Nothing will have a greater impact on the value of your shopping center than how you approach an anchor tenant lease expiration.
Just how important is this process? The results will affect an owner’s cash flow, potential cap rate and sale price, ability to refinance and on what terms, rents for other spaces and the quality of tenants that will be attracted to the shopping center. Effective handling of an anchor tenant lease expiration can make a multi-million dollar difference in the value of a property.
It is important to start the process early. A common pitfall is to wait too long. Frequently an owner or agent will hope that their anchor will exercise their renewal option. So prior to that date, which is often six months prior to expiration, they do nothing. If the anchor tenant does not exercise its option, they then try to contact the tenant and spend the next several months discussing rents. Eventually, they begin to panic when they reach about 60 days from expiration and the existing tenant still has not agreed to acceptable renewal terms. At that point they reach out to an industry expert looking for help. Unfortunately by then, all leverage has been lost with both the existing and replacement tenants. The only options at that point are taking the existing tenant’s lowball offer or facing a significant amount of downtime with lost rents and an uncertain future outcome.
Effectively dealing with the anchor lease expiration requires early action. Ideally an industry expert, with an abundance of anchor tenant experience should be engaged at least 12-18 months before the expiration. This is too important of a task to entrust to someone with little to no experience with anchor tenants. The first step is to understand as much as possible about the existing tenant.
• What are their sales and how does that compare to their chain average?
• How is the company doing financially and what cap rates do their leases currently command?
• What is their current real estate strategy and prototype size and where are their nearest stores.
• Is the current property still a good fit for them based upon these factors?
The second step is to fully understand the market.
- What anchor spaces are currently on the market and what are the asking rents?
- What are the terms of recent anchor tenant leases and how do those locations compare to the current property?
- Finally, what major chain anchor tenants have a void in the submarket and which ones have stores that are a candidate for relocation due to size or co-tenancy issues?
With this information a landlord will have a very good sense of where they stand and what the goals should be. When the anchor tenant now calls 1-2 months prior to its option notice date to feel out the landlord’s motivation, ideally a strategy already in place. The owner’s goal may be that the tenant exercises its option, or, that they don’t exercise with the purpose of increasing rent or improving the tenant mix. A landlord need to be armed with knowledge and information to effectively respond to this inquiry in a way that will increase the likelihood of the desired outcome.Most anchor tenant renewal options are for five years. Even if an anchor tenant’s rent is at or above market and they exercise their option, it may not always yield the best outcome depending upon a landlord’s future plans to sell or refinance. A longer lease term would have a major impact on the sale cap rate and value or on potential refinancing terms. An expert evaluation should be done of the potential value differential to determine if incentives should be offered to entice the tenant to sign a longer renewal term. Sometimes an anchor’s exclusive and restrictive use covenants are substantially impacting the value of the shopping center. Knowing when these clauses are outdated and how to negotiate modifications to them is another way to unlock that value during the renewal process.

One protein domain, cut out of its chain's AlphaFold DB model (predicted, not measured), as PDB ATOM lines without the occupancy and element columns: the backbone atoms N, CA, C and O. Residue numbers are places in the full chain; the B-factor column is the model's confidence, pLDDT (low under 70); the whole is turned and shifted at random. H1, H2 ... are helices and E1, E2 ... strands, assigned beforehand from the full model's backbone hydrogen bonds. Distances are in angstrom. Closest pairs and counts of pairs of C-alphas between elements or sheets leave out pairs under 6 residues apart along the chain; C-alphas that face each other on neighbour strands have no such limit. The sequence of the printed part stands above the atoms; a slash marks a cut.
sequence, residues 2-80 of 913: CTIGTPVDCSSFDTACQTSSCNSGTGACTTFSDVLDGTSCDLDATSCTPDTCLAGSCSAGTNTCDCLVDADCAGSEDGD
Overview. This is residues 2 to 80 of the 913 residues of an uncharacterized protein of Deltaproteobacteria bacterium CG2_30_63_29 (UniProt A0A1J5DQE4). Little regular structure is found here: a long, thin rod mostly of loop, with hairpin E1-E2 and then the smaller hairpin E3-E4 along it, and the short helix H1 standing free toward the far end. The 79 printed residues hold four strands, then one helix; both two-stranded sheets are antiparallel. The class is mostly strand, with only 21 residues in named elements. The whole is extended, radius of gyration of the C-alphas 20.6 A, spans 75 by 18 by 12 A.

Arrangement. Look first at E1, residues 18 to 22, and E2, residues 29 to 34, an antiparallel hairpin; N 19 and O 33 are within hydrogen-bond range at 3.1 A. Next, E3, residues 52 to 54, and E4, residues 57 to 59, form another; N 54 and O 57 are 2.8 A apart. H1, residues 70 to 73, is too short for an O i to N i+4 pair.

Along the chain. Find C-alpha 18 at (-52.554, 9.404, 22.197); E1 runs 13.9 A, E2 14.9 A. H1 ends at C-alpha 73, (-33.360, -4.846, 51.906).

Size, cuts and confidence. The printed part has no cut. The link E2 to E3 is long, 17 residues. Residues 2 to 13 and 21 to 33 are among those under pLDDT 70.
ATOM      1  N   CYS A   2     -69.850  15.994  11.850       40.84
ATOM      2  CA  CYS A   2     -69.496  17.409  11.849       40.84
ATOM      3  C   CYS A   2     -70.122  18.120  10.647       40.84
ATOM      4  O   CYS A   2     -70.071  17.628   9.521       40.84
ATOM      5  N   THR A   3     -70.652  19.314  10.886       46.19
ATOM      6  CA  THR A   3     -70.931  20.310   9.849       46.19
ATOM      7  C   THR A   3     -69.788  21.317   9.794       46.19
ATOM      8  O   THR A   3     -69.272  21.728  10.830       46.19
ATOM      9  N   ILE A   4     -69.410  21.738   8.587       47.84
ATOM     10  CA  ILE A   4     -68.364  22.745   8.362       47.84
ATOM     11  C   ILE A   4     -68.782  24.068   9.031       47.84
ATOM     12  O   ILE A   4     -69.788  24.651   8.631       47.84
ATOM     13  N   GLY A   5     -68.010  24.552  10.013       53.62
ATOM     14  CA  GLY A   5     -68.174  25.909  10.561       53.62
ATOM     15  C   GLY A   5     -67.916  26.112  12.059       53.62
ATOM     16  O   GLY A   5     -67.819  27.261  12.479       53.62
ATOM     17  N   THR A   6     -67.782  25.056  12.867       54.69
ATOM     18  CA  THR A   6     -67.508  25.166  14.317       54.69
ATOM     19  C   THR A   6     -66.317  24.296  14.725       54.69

Effectively handling an anchor tenant renewal is possibly the most important factor in maximizing the value of a shopping center. Utilizing an industry expert with experience in anchor tenant leases to assist with a renewal is a very cost-effective way to maximize value.
Joe Parrott is Senior Vice President of Retail Services at CBRE. He has been with the company for over 25 years. Joe specializes in leasing retail anchor space and major shopping centers throughout the Midwest region. He has completed over 100 retail anchor transactions and has leased over 13 million square feet of retail space. Joe has been voted the Retail Broker of the Year, three times at the annual Chicago Commercial Real Estate Awards.
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